Its great to get away and nice to get back. Julie and I went off to Sicily for our honeymoon. I had left the allotment reasonably tidy before we left with the watering system on a constant drip 24 hours per day. The good news is that everything survived the two week break, the bad news is that some plants went bananas.
Courgette to the left marrow to the right
At this time of year courgettes should be picked daily. They can grow from the size of a little finger to perhaps a handspan (about 20 cms the right size for picking) in a single day. Left longer they develop into marrows. Which was what I had after two weeks, a marrow mountain.
I have grown three varieties of courgette this year, a dark green variety, a yellow and a pale green, all produced marrows. We had to get innovative with marrows. In the last couple of weeks we have replaced pasta with marrow/courgette and had lasagne – just replace pasta sheets with marrow slices, mousaka – replace aubergine, marrow, tomato and sausage sauce over pasta, roasted marrow, stuffed marrow, grilled marrow, barbequed marrow. It’s fair to say we are marrowed out.
Whilst away Julie spotted a garden supply shop in a small town called Piazza Armerina. It had a display rack of local Sicilian veg seeds. I couldn’t resist so we ended up with Violetta di Firenze aubergines, Fagiolo Rampicante haricot beans, Tonda Chiarra di Toscana zucchini, Cilegia Piccante chilli and the magnificently named Serpente de Sicilia zucca.
We had seen a peculiar veg for sale on the markets, about 1.5 metres long and narrow in girth, with a pale green smooth skin. We had also seen buckets of leaves and stalks being sold, the leaves looked like a cross between that of melon and cucumber but we did not associate the two until we saw the zucca seeds. Apparently this squash can grow to over 2 metres in length and you can also eat the growing tips. Sown in June they should be ready for November.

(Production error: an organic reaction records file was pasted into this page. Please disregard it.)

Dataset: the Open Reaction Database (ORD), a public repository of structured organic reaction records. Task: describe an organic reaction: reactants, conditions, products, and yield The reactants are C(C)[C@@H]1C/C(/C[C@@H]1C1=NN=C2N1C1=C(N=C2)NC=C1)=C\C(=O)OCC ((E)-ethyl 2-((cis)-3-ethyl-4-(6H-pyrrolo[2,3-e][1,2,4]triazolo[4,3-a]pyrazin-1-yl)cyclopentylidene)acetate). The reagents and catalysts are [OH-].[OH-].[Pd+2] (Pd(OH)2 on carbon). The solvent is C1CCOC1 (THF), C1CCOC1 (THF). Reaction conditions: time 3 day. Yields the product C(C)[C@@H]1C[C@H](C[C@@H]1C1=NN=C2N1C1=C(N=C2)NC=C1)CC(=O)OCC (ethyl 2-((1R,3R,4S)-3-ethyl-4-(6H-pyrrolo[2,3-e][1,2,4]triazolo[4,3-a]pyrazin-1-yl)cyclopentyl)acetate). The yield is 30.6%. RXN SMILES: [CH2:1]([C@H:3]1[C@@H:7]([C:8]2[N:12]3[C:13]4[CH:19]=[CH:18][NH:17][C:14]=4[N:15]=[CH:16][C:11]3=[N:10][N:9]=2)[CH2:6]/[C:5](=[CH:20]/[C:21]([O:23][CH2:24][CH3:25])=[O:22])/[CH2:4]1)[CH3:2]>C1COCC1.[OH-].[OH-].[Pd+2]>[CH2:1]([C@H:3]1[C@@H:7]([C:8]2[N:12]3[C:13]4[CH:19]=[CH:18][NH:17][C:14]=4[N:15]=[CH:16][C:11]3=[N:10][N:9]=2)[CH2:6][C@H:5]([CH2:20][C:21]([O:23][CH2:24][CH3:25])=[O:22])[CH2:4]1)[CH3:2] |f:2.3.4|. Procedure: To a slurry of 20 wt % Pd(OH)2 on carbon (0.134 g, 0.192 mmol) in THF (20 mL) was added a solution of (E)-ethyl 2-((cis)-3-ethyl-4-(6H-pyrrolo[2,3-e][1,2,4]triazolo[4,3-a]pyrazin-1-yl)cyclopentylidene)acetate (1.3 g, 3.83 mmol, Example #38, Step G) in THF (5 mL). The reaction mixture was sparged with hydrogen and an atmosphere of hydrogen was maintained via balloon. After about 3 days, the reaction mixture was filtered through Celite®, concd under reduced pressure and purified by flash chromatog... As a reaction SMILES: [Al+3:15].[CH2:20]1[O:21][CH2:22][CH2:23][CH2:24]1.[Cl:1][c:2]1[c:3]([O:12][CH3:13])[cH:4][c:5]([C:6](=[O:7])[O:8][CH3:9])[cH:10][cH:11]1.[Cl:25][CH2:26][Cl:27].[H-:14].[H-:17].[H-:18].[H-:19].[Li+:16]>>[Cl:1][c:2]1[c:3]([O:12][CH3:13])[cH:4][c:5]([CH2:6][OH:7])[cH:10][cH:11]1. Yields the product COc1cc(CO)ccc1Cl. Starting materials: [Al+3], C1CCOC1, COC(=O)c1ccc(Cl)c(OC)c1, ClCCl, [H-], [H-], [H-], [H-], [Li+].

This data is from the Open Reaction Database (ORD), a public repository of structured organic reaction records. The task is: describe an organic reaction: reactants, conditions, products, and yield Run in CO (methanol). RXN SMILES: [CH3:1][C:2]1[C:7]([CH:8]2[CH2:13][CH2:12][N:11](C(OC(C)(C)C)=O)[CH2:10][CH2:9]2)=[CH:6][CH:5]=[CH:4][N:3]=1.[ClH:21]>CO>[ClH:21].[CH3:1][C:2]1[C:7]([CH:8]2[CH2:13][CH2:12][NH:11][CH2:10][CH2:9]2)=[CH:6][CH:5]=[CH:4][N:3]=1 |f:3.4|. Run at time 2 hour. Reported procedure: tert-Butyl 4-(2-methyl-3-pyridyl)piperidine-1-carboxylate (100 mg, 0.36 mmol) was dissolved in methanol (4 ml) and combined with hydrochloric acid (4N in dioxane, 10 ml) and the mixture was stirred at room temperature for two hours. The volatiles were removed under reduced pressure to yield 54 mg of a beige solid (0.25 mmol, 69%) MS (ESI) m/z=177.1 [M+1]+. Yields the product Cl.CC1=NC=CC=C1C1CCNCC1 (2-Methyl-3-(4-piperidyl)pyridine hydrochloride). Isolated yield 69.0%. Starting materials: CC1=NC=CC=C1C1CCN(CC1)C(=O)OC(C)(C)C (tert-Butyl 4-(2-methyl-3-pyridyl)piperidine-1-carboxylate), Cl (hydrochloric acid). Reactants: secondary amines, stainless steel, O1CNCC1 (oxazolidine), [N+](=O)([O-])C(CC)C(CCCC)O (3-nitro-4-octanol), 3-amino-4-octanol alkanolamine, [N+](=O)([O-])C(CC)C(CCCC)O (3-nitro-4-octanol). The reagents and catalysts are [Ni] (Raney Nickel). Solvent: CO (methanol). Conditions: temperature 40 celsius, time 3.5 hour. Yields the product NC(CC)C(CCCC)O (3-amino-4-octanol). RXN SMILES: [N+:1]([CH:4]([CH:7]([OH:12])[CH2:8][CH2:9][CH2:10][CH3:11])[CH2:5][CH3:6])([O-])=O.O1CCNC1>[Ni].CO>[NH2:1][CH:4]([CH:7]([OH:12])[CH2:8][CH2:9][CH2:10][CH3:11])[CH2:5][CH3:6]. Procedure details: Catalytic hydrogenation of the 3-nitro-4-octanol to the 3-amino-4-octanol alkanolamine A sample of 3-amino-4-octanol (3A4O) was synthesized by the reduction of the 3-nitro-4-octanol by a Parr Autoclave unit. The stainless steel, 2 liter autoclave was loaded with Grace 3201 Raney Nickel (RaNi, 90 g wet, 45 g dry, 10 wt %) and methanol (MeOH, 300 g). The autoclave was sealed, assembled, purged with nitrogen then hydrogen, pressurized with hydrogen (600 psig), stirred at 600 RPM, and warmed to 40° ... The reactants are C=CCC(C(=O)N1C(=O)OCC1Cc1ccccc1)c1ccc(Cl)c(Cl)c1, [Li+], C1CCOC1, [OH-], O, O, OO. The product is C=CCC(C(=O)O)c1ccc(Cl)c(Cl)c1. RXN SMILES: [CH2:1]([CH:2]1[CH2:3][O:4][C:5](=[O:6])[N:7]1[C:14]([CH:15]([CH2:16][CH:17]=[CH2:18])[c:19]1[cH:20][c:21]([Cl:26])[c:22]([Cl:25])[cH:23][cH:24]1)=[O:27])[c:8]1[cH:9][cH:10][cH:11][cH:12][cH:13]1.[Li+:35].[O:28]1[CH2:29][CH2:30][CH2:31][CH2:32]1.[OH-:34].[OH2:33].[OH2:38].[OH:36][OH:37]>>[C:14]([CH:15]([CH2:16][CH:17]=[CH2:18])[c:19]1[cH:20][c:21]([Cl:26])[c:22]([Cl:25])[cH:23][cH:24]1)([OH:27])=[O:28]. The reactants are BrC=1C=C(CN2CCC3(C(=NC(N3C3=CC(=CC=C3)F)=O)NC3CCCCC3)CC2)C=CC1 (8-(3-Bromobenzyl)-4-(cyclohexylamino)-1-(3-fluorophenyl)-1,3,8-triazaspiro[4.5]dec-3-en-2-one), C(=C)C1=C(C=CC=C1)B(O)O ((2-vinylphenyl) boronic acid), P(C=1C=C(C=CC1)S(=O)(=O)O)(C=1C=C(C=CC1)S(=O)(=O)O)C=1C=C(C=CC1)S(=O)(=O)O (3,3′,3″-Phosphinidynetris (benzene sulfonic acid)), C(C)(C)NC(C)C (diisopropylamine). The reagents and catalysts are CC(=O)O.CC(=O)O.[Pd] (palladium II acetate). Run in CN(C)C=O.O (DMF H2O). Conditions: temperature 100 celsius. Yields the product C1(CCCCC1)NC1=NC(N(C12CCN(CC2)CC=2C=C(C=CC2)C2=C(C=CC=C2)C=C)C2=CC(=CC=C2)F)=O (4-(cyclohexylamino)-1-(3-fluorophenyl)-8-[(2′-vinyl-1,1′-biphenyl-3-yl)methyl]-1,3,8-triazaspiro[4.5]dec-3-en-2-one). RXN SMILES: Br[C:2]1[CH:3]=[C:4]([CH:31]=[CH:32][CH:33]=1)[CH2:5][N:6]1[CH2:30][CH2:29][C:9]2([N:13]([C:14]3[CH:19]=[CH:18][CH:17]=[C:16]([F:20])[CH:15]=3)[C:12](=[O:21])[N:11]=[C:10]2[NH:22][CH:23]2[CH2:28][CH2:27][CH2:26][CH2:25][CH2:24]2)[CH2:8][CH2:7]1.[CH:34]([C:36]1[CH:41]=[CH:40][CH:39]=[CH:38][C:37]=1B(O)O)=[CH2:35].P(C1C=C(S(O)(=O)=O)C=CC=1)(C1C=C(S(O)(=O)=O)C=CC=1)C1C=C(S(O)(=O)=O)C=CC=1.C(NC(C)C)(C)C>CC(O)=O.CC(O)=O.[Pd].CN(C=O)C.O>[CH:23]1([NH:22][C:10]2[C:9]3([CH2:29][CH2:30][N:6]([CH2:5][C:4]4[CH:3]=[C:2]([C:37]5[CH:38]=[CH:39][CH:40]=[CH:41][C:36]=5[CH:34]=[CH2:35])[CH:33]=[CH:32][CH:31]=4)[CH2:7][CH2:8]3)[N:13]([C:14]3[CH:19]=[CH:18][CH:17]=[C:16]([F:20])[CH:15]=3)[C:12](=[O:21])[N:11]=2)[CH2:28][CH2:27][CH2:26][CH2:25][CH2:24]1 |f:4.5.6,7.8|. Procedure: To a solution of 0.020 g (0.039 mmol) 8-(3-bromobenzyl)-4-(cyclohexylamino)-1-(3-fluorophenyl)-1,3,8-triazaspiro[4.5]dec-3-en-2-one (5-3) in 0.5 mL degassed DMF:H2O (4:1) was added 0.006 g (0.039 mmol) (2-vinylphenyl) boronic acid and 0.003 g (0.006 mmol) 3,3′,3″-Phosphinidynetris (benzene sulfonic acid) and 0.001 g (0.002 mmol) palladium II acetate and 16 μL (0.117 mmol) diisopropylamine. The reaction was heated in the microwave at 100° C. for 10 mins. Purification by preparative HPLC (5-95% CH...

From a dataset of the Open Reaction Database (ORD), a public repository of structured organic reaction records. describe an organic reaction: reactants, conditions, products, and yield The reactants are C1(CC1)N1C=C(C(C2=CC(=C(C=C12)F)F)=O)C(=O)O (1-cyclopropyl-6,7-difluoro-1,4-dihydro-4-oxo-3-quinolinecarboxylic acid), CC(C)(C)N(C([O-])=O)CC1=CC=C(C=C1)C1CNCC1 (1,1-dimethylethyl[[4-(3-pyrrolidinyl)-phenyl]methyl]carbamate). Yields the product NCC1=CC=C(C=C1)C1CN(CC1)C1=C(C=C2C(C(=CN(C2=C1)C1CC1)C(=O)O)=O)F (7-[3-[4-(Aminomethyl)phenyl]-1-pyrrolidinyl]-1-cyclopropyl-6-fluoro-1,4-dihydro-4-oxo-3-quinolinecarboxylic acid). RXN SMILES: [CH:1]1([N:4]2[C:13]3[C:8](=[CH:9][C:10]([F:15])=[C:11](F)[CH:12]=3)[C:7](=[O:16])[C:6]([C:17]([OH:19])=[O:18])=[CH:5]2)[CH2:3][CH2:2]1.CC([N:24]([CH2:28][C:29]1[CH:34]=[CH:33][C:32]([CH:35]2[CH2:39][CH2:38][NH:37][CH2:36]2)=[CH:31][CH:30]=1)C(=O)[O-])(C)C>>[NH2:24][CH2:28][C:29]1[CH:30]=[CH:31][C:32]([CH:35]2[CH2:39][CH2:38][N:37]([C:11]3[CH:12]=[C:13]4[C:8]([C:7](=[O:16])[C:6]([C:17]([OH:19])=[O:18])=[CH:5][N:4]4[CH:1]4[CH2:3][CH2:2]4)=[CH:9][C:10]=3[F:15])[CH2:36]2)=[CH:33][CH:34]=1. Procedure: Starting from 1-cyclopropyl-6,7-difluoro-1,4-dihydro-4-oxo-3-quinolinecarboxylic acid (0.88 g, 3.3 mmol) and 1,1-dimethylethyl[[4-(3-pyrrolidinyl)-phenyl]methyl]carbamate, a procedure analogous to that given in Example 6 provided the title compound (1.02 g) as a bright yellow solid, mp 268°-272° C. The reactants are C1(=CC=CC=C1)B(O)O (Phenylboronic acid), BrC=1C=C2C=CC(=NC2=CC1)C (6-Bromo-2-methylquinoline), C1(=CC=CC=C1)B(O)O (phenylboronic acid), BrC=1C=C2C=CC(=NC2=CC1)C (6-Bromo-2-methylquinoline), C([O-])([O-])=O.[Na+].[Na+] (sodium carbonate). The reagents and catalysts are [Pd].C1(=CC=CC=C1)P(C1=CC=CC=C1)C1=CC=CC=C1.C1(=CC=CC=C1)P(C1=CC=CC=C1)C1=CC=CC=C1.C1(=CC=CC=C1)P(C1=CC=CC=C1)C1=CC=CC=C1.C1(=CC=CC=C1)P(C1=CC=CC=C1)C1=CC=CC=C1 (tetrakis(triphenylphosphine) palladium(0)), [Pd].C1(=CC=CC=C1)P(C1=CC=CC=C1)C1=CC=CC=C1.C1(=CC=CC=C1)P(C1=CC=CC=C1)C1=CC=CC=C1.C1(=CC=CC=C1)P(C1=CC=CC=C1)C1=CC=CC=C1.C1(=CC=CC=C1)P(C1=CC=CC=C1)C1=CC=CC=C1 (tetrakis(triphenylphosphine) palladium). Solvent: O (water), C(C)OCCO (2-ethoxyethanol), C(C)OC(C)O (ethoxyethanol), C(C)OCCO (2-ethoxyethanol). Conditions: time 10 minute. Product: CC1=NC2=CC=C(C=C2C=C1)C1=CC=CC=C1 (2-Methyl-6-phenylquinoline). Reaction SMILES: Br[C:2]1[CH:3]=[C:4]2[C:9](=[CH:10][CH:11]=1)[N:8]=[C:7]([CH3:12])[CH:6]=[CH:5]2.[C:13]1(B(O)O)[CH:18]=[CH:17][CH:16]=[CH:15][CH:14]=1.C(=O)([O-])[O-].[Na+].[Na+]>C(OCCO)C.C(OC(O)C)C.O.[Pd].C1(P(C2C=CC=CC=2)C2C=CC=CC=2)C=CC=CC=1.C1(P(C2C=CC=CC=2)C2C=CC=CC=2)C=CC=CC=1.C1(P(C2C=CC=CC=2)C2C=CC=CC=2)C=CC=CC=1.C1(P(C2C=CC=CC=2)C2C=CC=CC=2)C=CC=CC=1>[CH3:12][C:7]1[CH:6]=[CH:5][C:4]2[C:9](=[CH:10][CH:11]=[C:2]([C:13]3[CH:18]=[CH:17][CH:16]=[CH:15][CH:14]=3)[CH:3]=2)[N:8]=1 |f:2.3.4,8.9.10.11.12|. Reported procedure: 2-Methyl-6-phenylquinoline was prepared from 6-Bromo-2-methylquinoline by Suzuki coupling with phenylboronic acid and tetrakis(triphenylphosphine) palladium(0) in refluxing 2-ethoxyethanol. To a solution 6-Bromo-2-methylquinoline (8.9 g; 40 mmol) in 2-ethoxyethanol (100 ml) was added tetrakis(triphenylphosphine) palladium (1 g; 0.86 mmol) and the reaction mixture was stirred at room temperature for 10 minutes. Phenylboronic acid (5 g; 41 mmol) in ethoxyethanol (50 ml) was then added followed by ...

I was inspired to create what will become, over the next 12 months, an Italian garden so, after sorting the rest of the plot out, I dug as much horse manure (John presented me with two trailer loads as a wedding present – how good is that?) and compost as I could find into a patch of very clay ground and turned the water on for a couple of days. I will keep you informed of progress.
we have a small favour to ask. More people are reading Visit Andalucia than ever but advertising revenues across the media are falling fast. And unlike many organisations, we haven’t put up a paywall – we want to keep our articles available to as many people we can. So you can see why we need to ask for your help. The Visit Andalucia articles take a lot of time, money and hard work to produce. But we do it because we believe in the future of Andalucia – which may well be your perspective, too.
If everyone who reads our articles, who likes them, helps fund them, our future would be much more secure.
For as little as 1€ you can support Visit Andalucia – and it only takes a minute.
Subscribe to our mailing list to receive our Newsletters
I took out my broccoli plants this week. One of them had a house guest, a Praying Mantis. He, or ........ More
We had some very welcome rain towards the end of December and early January. Everything benefited........ More
In December 2014 Julie bought me eight fragrant roses for my birthday. I planted them in a right ........ More
Most vegetable gardeners of my generation were taught to plant in rotation and prepare the ground........ More